The government’s plan for UK relations with the EU will restrict jobs and is a “real blow”, the governing body of London’s financial district has said.
The City of London Corporation and finance groups are unhappy plans for EU and UK financial services to mutually recognise rules have been dropped.
Services, including banks, insurance companies and investment firms, make up 80% of the UK economy and are one of its most successful exports to the EU.
Non-services groups were more positive.
The government wants UK financial services in future to adopt a beefed up version of a system already used by certain non-EU countries, including the US, Japan and China, whereby they agree to meet certain EU rules to keep access to the bloc.
These rules are equivalent to each other in some areas.
The City of London Corporation, which governs London’s financial district, said dropping the push for mutual recognition for so-called “equivalence” would curb business opportunities with European counterparts and was a “real blow”.
Equivalence v mutual recognition
Jonty Bloom, business correspondent
What is the difference between mutual recognition and equivalence?
One rationale for Brexit is that the UK can adopt its own standards and regulations and get rid of all that Brussels red tape. But to ensure as frictionless trade as possible it also wants to have these standards recognised automatically in the EU. That is mutual recognition and to the EU it is having your cake and eating it as well, and therefore unacceptable.
With equivalence, the EU would decide that UK regulations in a specific area achieve the same regulatory objectives even if they do not follow the exact same EU laws. But the rub is that the EU assesses whether that third country meets its standards. It normally does this industry by industry, and it can withdraw its approval at very short notice.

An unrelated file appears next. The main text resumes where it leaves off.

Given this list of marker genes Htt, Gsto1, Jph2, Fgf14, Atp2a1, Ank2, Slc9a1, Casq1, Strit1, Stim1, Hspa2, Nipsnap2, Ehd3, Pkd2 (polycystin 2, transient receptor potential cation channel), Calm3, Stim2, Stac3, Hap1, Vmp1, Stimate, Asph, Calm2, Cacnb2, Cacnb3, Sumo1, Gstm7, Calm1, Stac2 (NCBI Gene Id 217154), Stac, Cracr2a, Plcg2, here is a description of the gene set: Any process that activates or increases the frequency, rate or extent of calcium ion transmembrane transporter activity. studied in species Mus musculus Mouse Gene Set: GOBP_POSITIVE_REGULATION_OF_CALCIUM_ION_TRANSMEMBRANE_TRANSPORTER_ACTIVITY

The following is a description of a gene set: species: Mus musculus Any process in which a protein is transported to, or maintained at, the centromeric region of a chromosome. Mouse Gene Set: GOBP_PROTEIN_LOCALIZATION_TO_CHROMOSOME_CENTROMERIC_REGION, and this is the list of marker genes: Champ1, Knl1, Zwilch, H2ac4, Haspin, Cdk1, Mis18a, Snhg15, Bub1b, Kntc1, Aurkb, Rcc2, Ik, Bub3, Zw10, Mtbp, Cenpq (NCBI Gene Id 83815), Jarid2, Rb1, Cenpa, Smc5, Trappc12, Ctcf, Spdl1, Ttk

Settling for equivalence for services (including financial services) will therefore be unpopular with many companies who had hoped that the Treasury, which was campaigning hard for mutual recognition, would fight their corner.
TheCityUK, the professional services lobby group, called the proposals for services “regrettable and frustrating”.
Trade association UK Finance said that simply relying on existing equivalence arrangements would not provide financial institutions with effective market access, but it said the government was right to seek to strengthen and expand equivalence rules.
Other industry groups hailed the paper as progress.
The EEF, which represents major manufacturers, said it was “a very positive and constructive step forward”, but added that more work was needed.
Stephen Phipson, the EEF’s chief executive, said his group was “pleased with the focus on a simple movement of goods, the protection of the integrated supply chain and a lack of friction at the border.”
The CBI said the plans were “welcome – protecting jobs and investment now and in future should be the guiding star for both sets of negotiators”.
And the British Chambers of Commerce (BCC) called it a “welcome starting point” for businesses.